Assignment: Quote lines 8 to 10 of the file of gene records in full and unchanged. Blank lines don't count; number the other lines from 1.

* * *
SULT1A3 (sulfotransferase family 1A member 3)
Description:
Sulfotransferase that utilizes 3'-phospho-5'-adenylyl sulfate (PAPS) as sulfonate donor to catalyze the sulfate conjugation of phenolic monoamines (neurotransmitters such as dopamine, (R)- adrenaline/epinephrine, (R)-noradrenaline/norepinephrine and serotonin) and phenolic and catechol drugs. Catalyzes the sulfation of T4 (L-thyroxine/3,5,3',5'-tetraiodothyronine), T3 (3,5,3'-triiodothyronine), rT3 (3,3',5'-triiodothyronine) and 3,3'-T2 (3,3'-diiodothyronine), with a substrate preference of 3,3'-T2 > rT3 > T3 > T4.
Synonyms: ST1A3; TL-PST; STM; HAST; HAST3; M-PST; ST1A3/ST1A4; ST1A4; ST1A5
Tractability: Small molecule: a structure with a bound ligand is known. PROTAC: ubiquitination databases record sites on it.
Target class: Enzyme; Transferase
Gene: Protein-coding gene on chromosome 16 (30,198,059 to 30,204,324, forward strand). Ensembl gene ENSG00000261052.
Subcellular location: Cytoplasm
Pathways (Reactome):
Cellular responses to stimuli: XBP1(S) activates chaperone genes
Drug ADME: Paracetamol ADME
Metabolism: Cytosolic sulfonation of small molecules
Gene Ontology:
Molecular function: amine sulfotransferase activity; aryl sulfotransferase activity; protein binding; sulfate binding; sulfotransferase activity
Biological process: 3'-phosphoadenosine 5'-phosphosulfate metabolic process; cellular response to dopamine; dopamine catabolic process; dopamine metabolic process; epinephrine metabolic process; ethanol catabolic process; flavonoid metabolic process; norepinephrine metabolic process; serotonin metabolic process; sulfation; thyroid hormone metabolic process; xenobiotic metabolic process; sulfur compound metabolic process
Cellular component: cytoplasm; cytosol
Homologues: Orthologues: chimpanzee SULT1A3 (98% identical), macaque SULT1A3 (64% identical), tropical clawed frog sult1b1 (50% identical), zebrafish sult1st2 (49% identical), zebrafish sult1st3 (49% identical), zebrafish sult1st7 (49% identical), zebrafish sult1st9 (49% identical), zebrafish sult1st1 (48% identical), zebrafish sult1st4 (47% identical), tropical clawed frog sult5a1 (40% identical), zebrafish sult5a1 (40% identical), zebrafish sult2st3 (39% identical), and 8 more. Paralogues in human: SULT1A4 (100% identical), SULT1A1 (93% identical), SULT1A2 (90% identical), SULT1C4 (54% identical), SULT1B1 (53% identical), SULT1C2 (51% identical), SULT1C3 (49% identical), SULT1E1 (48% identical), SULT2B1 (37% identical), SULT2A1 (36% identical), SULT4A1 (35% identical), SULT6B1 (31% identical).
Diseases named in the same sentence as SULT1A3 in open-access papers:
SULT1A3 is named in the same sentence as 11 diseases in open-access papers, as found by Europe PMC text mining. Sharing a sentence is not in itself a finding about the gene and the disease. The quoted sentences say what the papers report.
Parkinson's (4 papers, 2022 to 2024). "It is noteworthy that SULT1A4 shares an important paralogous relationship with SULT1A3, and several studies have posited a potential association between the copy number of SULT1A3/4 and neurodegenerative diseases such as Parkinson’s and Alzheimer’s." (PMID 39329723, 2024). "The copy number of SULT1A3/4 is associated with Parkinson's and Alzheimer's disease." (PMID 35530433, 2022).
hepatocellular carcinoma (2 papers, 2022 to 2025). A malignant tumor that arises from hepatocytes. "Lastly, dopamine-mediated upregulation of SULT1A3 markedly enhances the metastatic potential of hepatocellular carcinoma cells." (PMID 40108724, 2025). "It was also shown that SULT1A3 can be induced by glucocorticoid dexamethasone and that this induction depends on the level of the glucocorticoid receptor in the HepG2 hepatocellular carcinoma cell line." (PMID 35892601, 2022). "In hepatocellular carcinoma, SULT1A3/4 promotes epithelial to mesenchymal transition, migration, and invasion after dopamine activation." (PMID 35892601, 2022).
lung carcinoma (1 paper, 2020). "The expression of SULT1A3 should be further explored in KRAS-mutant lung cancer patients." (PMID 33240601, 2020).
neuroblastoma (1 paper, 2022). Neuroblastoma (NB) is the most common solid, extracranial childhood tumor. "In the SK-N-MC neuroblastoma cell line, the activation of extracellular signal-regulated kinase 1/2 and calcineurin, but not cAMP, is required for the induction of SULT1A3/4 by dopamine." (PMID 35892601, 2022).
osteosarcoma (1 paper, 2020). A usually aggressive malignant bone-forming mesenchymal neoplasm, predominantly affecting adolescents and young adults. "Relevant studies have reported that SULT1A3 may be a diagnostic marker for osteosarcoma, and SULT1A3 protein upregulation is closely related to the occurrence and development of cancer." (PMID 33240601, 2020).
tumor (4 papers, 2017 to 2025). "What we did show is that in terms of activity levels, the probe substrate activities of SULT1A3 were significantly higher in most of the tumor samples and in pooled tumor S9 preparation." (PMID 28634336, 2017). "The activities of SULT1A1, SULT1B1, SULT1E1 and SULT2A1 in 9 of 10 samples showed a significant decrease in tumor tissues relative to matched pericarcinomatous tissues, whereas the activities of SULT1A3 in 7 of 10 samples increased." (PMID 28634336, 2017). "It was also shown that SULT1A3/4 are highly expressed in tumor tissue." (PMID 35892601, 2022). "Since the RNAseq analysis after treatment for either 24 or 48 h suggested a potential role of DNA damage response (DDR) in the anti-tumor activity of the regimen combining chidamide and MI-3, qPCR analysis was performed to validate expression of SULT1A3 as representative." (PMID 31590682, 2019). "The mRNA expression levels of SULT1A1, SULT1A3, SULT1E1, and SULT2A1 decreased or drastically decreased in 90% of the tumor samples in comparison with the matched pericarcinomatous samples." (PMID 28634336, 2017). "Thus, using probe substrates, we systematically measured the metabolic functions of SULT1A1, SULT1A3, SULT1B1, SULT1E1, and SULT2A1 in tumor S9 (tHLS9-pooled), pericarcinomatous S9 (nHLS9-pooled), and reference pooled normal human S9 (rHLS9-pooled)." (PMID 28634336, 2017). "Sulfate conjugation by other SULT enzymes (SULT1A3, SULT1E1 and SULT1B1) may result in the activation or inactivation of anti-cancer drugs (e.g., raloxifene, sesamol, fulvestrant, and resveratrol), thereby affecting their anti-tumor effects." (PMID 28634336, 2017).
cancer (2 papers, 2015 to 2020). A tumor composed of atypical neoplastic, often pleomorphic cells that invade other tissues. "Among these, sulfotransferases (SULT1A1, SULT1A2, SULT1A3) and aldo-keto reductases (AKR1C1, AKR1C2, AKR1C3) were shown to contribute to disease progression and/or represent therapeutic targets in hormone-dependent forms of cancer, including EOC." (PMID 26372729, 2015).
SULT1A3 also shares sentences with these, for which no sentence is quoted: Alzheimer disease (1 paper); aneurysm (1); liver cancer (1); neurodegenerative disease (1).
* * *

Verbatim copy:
Subcellular location: Cytoplasm
Pathways (Reactome):
Cellular responses to stimuli: XBP1(S) activates chaperone genes